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By Michael K. Young

Beyond Tradition

Conventional wisdom and all the greeting card companies suggest wood and decorative accessories for the home are the fitting gifts to recognize the fifth year of marital union. They are somehow also fitting symbols for my fifth-year anniversary as dean of this extraordinary Law School. By the end of this five-year period, we will have renovated all of our classrooms from top to bottom, installed cutting edge digital and computer technology in all of the classrooms and everywhere else, added 14 additional classrooms, more than doubled the student lounge and study space, added more than 50 new offices, and expanded the Law School's total physical space by almost 40 percent! And, as we showed you last issue, our newly renovated Jacob Burns Moot Court Room is one of the most beautiful and certainly the most technologically advanced courtrooms in the entire country.

But like any good marriage, the external physical structure only makes a house. What takes place on the inside is what makes it a home. And what an amazing home we are.

I have bragged about our students before—and will again. For the fifth year in a row, we will enjoy a double-digit percentage increase in the number of applicants. More than 11,500 applications for the Class of 2006 have been received, and that suggests our mean LSAT may rise another full point, the fourth such increase in as many years.

The diversity of our student body is also truly breathtaking. They come from virtually every state in the Union. They represent more than 50 foreign countries. They have studied everything from political science and economics to marine biology and solid-state physics. Literature students sit next to computer scientists and art majors lunch with mathematicians. And we have the largest percentage of African-American students of any major law school in the country.

But it is the faculty that gives this institution purpose and direction and sense of multi-level community. The faculty remains among the very best in the country, and we continue to attract extraordinary professors from major law schools all over the country. Professor John Duffy, a former law clerk to Supreme Court Justice Scalia and a nationally recognized specialist in intellectual property and administrative law, will join us this fall from William and Mary Law School and the University of Chicago, where he is currently visiting. Tom Colby will also join us as a new professor after a very successful stint as a law clerk to Justice Souter and as a Bigelow Fellow at the University of Chicago.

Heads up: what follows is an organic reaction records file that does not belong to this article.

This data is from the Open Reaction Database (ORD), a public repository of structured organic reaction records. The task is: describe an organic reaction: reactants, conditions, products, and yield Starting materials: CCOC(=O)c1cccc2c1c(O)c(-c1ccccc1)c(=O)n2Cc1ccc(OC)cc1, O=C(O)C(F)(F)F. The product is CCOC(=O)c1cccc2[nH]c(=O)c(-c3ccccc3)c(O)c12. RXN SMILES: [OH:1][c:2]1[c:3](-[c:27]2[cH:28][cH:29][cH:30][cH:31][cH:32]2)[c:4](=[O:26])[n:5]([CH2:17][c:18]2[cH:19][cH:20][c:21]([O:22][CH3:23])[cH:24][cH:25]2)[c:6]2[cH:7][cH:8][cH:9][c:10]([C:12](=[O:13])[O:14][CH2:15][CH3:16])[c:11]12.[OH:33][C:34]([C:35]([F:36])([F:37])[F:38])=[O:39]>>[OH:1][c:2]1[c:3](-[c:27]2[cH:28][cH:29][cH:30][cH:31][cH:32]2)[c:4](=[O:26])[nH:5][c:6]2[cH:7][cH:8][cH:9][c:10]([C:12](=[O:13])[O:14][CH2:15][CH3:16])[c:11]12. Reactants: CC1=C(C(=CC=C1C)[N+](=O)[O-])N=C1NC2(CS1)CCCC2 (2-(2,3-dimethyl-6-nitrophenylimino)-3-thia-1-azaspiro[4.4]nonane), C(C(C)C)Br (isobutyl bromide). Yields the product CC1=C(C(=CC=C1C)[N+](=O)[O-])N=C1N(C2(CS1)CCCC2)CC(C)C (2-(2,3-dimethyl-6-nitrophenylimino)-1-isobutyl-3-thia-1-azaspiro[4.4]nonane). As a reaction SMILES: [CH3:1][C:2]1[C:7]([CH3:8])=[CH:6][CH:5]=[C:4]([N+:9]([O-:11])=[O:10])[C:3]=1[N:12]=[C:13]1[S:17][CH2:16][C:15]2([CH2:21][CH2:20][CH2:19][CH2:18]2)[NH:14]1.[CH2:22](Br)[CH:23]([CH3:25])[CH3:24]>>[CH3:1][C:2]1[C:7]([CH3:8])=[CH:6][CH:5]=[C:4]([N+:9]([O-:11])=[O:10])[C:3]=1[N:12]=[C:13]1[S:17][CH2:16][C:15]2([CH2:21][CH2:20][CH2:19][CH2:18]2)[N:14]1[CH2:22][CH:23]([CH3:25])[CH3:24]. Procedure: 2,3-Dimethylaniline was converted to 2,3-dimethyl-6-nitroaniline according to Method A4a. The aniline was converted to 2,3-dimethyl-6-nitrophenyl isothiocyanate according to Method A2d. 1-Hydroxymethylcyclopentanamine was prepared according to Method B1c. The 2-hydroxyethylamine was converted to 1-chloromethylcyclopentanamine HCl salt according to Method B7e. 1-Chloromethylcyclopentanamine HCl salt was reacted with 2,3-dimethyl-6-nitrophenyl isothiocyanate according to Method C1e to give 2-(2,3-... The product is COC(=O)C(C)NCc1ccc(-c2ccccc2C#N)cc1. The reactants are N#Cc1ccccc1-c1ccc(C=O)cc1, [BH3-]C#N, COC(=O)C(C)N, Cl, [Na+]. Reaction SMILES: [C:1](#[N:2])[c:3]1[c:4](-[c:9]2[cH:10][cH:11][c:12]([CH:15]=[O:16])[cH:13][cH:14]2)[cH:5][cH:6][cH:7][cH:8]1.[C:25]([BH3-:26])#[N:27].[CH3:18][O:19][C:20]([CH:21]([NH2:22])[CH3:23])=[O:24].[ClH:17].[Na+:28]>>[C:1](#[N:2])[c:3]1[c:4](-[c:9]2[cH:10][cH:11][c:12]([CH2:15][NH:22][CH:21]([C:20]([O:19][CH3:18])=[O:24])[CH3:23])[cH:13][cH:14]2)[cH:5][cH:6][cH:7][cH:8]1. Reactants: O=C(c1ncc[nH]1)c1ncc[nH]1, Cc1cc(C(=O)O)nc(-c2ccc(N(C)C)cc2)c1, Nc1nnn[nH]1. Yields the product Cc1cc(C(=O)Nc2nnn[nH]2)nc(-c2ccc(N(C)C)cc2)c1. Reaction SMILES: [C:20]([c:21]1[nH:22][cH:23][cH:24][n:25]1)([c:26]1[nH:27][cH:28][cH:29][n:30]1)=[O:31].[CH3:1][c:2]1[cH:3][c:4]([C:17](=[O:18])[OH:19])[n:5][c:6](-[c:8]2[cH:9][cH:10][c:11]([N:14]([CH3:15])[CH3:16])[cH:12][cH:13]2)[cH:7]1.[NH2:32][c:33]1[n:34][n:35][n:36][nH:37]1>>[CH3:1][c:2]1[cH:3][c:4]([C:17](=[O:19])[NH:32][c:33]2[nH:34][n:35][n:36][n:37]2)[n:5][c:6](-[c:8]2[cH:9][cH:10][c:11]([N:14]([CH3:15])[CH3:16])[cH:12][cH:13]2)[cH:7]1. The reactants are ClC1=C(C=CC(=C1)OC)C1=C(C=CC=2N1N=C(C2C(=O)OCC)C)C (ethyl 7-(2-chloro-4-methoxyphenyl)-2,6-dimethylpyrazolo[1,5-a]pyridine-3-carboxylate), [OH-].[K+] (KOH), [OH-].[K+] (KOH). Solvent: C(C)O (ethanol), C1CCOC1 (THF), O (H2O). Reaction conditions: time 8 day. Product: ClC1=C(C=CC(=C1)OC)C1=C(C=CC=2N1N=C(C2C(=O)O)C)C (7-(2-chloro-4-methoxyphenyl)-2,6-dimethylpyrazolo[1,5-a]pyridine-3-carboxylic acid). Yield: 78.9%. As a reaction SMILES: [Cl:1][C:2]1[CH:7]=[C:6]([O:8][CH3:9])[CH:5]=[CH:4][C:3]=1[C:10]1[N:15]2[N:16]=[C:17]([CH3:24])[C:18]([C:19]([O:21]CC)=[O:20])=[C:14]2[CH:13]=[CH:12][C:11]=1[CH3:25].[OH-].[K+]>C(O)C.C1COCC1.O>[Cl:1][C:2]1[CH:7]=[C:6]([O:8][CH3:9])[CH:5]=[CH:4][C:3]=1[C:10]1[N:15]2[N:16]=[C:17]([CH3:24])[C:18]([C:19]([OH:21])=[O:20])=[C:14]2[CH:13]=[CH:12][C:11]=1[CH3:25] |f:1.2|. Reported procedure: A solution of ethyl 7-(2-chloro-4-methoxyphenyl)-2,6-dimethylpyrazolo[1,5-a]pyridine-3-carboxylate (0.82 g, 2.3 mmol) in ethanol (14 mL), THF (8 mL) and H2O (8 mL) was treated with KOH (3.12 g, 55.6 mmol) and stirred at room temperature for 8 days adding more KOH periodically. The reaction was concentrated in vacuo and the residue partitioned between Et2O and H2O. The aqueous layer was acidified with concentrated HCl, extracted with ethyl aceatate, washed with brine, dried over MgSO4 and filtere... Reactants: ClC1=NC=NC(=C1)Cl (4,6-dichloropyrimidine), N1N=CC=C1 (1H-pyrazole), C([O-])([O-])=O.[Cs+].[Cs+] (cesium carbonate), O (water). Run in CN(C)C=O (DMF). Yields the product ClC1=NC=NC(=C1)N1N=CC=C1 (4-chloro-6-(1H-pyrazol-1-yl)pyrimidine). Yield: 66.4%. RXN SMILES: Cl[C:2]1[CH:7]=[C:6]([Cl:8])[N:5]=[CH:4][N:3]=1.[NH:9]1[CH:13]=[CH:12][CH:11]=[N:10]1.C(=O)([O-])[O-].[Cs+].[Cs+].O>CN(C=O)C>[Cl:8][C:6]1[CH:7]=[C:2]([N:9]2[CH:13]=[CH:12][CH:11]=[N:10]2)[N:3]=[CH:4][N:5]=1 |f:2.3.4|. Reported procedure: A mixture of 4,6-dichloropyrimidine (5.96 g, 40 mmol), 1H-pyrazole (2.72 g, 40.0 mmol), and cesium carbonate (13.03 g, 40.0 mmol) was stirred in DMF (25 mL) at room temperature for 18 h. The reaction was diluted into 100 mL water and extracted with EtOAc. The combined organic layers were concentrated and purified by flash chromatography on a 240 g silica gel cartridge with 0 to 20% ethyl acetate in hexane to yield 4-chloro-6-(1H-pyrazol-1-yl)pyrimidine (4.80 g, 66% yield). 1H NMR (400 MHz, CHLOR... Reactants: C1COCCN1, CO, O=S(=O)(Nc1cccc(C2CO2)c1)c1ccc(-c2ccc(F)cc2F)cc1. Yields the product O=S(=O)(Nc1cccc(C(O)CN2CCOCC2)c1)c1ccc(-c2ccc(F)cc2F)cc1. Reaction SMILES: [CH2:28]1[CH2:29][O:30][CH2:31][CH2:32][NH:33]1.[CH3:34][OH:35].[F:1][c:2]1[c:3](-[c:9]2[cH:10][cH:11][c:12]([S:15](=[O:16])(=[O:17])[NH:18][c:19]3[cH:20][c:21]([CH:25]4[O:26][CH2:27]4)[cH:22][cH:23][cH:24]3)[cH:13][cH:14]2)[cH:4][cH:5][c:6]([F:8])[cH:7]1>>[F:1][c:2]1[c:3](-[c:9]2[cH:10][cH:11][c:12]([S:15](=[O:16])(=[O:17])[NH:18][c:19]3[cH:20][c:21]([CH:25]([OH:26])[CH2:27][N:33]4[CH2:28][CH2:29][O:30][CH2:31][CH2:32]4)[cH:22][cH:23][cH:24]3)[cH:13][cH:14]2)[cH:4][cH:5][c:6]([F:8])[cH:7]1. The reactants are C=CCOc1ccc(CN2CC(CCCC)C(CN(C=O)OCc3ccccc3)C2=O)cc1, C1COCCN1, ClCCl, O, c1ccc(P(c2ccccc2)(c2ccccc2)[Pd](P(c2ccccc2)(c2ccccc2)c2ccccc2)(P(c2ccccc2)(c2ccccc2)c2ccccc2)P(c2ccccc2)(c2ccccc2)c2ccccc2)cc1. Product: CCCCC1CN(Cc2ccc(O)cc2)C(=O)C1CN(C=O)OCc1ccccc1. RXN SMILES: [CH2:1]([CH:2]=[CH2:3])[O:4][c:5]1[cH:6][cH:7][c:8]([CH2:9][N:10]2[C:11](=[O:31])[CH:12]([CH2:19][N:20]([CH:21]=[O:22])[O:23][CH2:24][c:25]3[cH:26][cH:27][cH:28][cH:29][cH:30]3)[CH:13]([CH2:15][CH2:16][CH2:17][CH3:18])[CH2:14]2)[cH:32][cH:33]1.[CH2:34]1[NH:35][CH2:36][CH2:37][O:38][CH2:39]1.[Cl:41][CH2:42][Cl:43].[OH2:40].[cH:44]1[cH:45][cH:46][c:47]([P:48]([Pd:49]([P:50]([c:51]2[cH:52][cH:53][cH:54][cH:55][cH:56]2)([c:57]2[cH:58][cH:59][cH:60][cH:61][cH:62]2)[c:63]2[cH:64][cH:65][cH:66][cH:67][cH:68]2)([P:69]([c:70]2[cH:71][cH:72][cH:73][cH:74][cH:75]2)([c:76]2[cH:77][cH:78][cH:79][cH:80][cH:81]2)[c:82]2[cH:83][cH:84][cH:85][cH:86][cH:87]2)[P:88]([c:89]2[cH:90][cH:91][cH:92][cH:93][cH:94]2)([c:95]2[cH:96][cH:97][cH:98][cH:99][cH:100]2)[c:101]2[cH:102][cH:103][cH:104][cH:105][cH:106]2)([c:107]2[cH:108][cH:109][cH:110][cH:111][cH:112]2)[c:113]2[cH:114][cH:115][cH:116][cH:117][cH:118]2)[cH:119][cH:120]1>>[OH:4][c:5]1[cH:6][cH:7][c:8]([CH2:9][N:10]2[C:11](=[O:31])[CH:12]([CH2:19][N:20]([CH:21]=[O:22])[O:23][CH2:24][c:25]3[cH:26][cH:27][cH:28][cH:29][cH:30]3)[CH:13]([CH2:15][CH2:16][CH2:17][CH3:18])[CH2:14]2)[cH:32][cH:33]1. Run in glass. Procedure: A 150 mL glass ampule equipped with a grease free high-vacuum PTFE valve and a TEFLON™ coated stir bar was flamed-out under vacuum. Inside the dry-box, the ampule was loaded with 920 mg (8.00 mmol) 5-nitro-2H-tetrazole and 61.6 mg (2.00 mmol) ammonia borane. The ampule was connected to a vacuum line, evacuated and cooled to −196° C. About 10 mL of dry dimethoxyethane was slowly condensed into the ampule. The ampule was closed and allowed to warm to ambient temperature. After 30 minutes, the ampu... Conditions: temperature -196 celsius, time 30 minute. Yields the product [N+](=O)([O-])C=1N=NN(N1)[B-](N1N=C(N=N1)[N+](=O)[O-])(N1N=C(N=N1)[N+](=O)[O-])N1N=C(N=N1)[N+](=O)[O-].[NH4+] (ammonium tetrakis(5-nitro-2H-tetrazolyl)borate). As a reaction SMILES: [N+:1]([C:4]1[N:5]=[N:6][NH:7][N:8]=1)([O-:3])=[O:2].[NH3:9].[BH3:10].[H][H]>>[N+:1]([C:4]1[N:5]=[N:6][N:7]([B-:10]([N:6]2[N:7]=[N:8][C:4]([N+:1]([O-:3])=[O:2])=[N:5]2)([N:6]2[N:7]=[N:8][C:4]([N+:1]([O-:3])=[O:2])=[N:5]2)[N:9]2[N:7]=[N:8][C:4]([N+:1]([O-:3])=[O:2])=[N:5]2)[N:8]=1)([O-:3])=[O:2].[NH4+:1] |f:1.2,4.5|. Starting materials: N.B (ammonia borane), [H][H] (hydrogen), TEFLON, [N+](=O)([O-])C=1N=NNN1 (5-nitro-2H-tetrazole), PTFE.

These two professors will join a faculty that is simply dazzling in its capacity to teach. Twenty years ago, the students rated the faculty on a scale of 1 to 5, with 5 being the best, at about 3.3 on average. Pretty good. But this past semester, our faculty—both full and part time—averaged 4.4 on that same scale! And considering how feisty and outspoken our current crop of students is, I do not suspect any grade inflation on their part.

It is not the Law School that has so much changed its direction or activities as the fact that the world has finally come to understand the importance, indeed the economic and political centrality, of the fields in which we have always been strong.

But, if anything can exceed our faculty's exceptional capacity to teach, it is the breadth of our faculty intellectually. As we mentioned in the last issue of this magazine, our faculty takes its advice and counsel not only into the halls of Congress, the White House, government agencies of all stripes, and corporate corridors all over the country, but they are much in demand internationally as well. Nine of our professors are currently advising China as that country reforms its legal system. And that is just the tip of the iceberg.